At the Buncombe County commissioners’ recent retreat, held Jan. 5-6, board members grappled with one of the most consistently controversial local issues: land-use planning.
Although commissioners’ opinions on the issue were all over the map, they agreed to ask the county planning board for recommendations. Commissioners gave the planning board until late May to propose a range of options, including both enforceable and nonenforceable land-use regulations.
That decision came on the heels of a presentation by County Zoning Administrator Jim Coman on the recommendations contained in the county’s Comprehensive Land Use Plan.
The previous Board of Commissioners adopted the land-use plan in March 1999 as an alternative to zoning. But later that year, then-Chair Tom Sobol and fellow board members Patsy Keever and David Gantt changed their minds and decided to support zoning. The issue was put to a nonbinding referendum in November 1999, and about 56 percent of the people who cast votes turned thumbs-down on the concept. The issue also dominated last fall’s commissioners’ race, with zoning foe Nathan Ramsey ousting Sobol from the chairman’s seat.
Board members expressed a range of views: Gantt and Keever want enforceable land-use regulations; Ramsey and Commissioner David Young said they support the current land-use plan. Although Commissioner Bill Stanley didn’t say much during this discussion, he indicated during his re-election campaign last fall that he wouldn’t favor countywide zoning unless a majority of county residents wanted it.
The commissioners did find something to agree on, however: Reappointing the current members of the planning board, for continuity’s sake (even though some of them have already served two terms, the maximum allowed). Commissioners plan to make the reappointments, and to fill a vacancy on the planning board, at an upcoming meeting. (Applications to fill the open seat are now being accepted.)
The commissioners also touched on a number of other issues including:
A local-option sales tax: County Manager Wanda Greene floated a proposal for a 1-cent, local-option sales tax to pay for needed improvements. The proposal generated a flurry of news reports in the local media. And though local-option sales taxes haven’t usually found much success before the N.C. General Assembly (which would have to approve such a plan), Greene thinks she may have hit on a selling point: The increase would have a five-year “sunset provision” and would be earmarked for specific projects.
Raising Buncombe County’s sales tax from 6 percent to 7 percent would generate an estimated $142.9 million over the five years, which would be divided between the county and its six municipalities, Greene reported. Under the proposal, the local governments might get the following amounts (in rounded figures): Buncombe County, $81.2 million; Asheville, $50.5 million; Black Mountain, $5.5 million; Biltmore Forest, $982,000; Montreat, $492,000; Weaverville, $1.8 million; and Woodfin, $2.5 million.
Greene said the county could use its share of the money as follows: $8 million for economic development (creating two industrial parks and providing business incentives); $24.3 million for water-and-sewer improvements; $24.3 million for school technology (to be divided among the Asheville City schools, the Buncombe County schools and A-B Tech); and $24.5 million for county construction projects (an auxialiary jail for nonviolent offenders, a daycare center, library improvements, a parking deck and affordable housing).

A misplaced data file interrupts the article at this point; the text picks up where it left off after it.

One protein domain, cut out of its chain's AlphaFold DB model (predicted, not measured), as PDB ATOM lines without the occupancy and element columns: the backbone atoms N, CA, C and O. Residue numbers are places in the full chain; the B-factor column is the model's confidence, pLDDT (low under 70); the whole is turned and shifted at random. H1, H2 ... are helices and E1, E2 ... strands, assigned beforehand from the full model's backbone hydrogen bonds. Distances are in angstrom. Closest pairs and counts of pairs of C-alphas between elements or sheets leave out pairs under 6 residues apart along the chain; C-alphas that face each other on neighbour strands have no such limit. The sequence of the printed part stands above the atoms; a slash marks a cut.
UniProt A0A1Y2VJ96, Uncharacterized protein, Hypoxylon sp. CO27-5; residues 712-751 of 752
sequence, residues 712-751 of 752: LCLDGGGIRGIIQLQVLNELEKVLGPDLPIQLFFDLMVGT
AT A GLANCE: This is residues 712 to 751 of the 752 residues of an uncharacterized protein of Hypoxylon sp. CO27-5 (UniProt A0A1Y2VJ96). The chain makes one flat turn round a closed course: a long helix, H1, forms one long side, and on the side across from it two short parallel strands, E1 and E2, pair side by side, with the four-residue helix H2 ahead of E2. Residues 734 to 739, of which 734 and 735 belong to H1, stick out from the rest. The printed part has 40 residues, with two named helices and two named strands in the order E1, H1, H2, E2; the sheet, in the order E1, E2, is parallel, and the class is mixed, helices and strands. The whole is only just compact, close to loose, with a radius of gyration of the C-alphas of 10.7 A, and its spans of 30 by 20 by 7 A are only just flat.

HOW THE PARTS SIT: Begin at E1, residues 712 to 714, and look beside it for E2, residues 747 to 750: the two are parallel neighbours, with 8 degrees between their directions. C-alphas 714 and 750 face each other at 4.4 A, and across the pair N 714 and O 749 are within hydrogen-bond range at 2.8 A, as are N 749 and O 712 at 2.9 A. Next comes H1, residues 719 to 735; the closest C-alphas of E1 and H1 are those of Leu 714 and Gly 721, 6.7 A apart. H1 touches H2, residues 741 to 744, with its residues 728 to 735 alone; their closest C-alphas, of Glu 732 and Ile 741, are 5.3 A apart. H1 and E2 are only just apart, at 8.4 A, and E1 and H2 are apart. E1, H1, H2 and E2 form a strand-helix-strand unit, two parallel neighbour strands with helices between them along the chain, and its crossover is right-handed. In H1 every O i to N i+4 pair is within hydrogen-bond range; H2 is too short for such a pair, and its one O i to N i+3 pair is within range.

Raising the money through sales taxes, reported Greene, would ease the burden on property owners, because 50 percent of the people who pay local sales taxes don’t live here.
Board members — who unanimously backed the idea — designated commissioners Stanley and Young to meet with other local-government leaders to enlist their support. County officials also want to approach the Council of Independent Business Owners and the Asheville Area Chamber of Commerce. Once those contacts have been made, board members want to pitch the idea to the county’s local legislative delegation, before the General Assembly convenes on Jan. 24. The entire legislature would have to give the sales-tax increase the go-ahead.
But the commissioners recognized that the proposal might not be an easy sell.
“Why would the state not want to do this?” asked Keever.
“They’re chicken,” replied Stanley.
Gantt noted after the session that “good ideas get lost in Raleigh every session” but said he hopes the local delegation will support the plan with “every ounce of energy they have,” because it would improve county residents’ quality of life without overburdening property owners.
Staggered terms: Although there have been only two complete turnovers of the board in the past century — in 1928 and 1930 — some commissioners seemed open to putting the idea before the voters.
Associate County Attorney Stan Clontz reported that the board would first have to put the matter to a referendum, probably in 2002. No legislative action would be necessary.
If approved by voters, the plan could take effect in 2004. And if the position of board chair continued to be elected separately, the transition to four-year, staggered terms for the other four commissioners could be accomplished by having the two highest vote-getters serve four-year terms while the two lowest vote-getters served two years, Clontz explained. By 2006, the transition would be complete, with all of the commissioners serving staggered, four-year terms.
The board didn’t reach a consensus on the matter. Clontz said later that he would bring the commissioners a proposal if they requested one.